Learn How To Ditch The Mom Guilt (From A Mediocre Mom)

August 27, 2018

When expecting my first child, I got a lot of advice. Expectant moms are basically flashing red targets for advice, both welcomed and unsolicited. Other, more seasoned mothers have all the tips for sleep training, feeding, and discipline- always accompanied by their own personal anecdotes. The nuggets of wisdom are usually wrapped up in a neat little package of smiles and hope. Naturally, people want to be encouraging and positive. Who wants to put any focus on the rough parts?

My years as an anxious information sponge became part of the inspiration behind the birth of this blog. I felt a lack of unbridled, uncensored stories of motherhood. While so much of motherhood IS beautiful and fulfilling, there are parts that are much less glamorous. I became passionate about telling those stories, too. The only thing worse than than not knowing what to do in a situation, is when the situation itself is a foreign, unexpected sucker punch.

What was the biggest thing that blindsided me about motherhood?

The guilt.

Mom guilt is not a unique concept. You may hear it come up in conversation, usually in a lighthearted sense. But. It’s a thing. It’s a real, heavy, nasty, heart wrenching liar and can suck all the joy out of parenting if you let it.

When my kids go to bed at night and the house is still, it’s tempting to replay the day and doubt every move I made. Did Charlie have too much screen time? Did Lincoln eat enough whole foods? Did Grayson get enough attention? Did I yell too much? Will a small decision I made today affect them in adulthood? Did I put my phone down enough and engage with them? Will they complain about me to their therapists one day? ….. and spiral… and spiral… and spiral. Mom guilt is a trap that feels hopeless and agonizing. It takes a lot of thought control and practice, but it is not impossible to escape. I have a few mantras that help me, and maybe they will help you, too.

First, know that children don’t remember a lot of the small details and they reset rather quickly. They likely won’t ever remember that you occasionally lost your temper. I’ve noticed that I can be a dragon at nap time and when Charlie wakes up, she is as happy as can be and holds no grudges. They do not have an adult mind and don’t stew on emotions at the complexity and depth that we do. Obviously, you don’t want to be habitually psychologically damaging your children. Hopefully, that goes without saying. But. Yelling sometimes? Making a discipline mistake? Stop fretting.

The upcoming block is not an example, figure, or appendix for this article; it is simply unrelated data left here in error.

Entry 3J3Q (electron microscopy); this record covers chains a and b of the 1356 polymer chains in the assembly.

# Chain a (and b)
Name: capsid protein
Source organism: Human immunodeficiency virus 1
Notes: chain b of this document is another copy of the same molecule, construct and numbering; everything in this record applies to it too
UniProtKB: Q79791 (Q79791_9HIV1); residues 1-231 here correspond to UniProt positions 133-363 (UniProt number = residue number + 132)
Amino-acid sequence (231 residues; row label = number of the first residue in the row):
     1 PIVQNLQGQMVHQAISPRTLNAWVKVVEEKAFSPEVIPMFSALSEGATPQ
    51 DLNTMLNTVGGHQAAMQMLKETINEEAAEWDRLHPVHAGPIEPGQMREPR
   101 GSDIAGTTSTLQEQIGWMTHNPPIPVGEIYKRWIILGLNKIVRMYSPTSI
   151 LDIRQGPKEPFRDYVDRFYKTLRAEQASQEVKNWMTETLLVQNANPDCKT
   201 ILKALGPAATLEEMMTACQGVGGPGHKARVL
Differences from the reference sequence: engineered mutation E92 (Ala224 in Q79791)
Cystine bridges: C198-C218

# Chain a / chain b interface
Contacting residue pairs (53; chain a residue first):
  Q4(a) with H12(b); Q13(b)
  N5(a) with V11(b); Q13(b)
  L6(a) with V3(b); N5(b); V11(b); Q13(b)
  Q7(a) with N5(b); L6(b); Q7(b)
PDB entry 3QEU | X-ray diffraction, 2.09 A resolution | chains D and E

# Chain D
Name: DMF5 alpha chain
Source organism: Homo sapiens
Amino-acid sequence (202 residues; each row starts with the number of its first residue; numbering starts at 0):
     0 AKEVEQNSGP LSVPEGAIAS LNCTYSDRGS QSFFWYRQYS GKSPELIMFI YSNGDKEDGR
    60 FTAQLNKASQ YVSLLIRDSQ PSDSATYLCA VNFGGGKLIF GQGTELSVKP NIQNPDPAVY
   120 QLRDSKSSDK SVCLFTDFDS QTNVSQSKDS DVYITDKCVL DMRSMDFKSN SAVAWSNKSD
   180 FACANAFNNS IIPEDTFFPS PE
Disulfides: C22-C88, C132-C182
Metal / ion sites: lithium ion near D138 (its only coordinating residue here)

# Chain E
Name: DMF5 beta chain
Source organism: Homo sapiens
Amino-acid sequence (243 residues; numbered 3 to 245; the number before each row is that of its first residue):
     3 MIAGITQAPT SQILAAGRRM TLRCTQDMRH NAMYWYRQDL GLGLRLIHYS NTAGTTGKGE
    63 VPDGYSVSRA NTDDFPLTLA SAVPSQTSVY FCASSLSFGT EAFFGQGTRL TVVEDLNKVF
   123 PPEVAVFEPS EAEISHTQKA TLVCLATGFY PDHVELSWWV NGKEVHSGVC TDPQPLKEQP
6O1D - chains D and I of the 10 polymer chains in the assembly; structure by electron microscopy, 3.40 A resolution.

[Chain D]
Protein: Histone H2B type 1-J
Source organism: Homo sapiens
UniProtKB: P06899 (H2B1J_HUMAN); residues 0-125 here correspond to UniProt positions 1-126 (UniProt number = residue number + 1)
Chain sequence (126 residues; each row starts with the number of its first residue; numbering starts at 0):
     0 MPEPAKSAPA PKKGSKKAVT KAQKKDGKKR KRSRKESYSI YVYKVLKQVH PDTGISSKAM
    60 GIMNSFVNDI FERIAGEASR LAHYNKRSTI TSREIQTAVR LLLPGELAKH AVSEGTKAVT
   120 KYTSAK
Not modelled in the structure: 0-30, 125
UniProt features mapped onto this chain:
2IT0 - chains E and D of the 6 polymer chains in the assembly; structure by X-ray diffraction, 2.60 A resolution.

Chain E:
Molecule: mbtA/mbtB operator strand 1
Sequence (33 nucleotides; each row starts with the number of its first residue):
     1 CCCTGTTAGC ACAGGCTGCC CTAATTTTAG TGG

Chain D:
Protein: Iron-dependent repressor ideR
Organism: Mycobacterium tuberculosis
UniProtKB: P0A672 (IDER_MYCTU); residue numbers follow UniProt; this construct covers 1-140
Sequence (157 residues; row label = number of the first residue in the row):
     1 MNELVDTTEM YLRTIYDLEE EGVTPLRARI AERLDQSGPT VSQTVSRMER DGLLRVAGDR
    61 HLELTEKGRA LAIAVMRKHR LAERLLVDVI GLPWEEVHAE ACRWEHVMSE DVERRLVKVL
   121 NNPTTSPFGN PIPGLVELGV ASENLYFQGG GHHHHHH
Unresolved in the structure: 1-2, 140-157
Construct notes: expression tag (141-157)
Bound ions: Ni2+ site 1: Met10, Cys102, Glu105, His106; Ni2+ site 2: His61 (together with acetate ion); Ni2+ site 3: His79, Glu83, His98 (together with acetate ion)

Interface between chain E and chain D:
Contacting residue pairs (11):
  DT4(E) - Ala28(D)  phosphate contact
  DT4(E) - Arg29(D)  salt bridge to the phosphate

Second, it helps to remind myself that there is a lot about their destinies that will have almost nothing to do with “nurture” and the small decisions I made day in and day out. Do you know any families where all the children were raised identically, but one graduated from Harvard and has an all-American nuclear family and is completely emotionally stable while their sibling is completely the opposite? At some point, they become who they become and we have to release a little bit of that control.

Lastly, I think it’s critical to remember a few facts. One, is that evidence shows that children thrive when their primary caregivers are happy. Yep, it’s that simple. Are you happy? Are you stable? If so, I promise it doesn’t matter how many goldfish they eat. Another fact is that kids are way more likely to remember good memories. The beautiful moments? They will retain those.

Have an unexpected dance party. Eat snacks for dinner. Let them play in the bath a little longer. Don’t focus so much on eliminating all the mistakes. Focus on adding the wins.

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Listen. I know for sure that my parents were not perfect and probably had bad days in parenting, but I can’t tell you about times that my mom lost her temper or made big mistakes. I can, however, recall in detail- times she let us finger paint on a whim, or brought us warm vanilla milk in bed at 3am when we had a nightmare, or sewed me a dress from scratch.

Keep making beautiful moments. They are the ones that will take up the most space in their memories. The rest is kind of a shot in the dark. Do your best. That’s all any parent has done in all of history, and some really amazing humans have come from their parents- who- (GASP) weren’t perfect. Don’t overthink it. Don’t fuel the guilty thought spirals. Everything will be fine. And if it isn’t? It’s not your fault.

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